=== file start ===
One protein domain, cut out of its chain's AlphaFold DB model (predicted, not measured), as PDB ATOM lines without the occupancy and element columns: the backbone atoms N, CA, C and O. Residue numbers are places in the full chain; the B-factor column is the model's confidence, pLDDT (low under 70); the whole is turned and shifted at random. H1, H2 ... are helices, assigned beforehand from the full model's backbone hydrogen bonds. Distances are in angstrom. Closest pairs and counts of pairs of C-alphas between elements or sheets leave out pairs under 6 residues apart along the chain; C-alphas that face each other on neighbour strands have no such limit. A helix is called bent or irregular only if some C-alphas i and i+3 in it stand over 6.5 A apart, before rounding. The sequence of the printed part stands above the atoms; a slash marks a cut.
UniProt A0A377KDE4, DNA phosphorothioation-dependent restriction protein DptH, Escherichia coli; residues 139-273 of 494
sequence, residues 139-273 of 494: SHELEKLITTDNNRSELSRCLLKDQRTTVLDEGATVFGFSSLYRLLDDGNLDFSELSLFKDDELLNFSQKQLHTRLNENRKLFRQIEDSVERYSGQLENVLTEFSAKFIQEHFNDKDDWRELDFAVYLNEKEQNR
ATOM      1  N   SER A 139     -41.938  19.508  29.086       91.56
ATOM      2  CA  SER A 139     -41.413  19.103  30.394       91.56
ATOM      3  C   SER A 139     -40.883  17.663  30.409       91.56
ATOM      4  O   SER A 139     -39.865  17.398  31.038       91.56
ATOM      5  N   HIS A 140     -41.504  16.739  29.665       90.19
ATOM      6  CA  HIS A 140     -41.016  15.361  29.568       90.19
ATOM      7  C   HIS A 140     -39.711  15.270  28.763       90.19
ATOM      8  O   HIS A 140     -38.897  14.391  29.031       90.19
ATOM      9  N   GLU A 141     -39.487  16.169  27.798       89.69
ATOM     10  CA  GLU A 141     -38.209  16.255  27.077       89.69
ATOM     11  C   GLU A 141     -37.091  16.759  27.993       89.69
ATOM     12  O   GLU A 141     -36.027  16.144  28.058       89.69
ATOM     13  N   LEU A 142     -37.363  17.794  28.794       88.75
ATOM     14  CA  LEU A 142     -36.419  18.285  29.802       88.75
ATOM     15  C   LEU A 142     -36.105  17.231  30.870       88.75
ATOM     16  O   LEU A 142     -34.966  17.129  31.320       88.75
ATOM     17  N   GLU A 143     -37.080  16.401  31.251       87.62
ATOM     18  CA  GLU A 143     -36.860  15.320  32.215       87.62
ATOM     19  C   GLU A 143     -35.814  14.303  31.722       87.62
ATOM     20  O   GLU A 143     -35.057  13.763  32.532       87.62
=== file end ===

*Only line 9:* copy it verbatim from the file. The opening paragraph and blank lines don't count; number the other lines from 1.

ATOM      7  C   HIS A 140     -39.711  15.270  28.763       90.19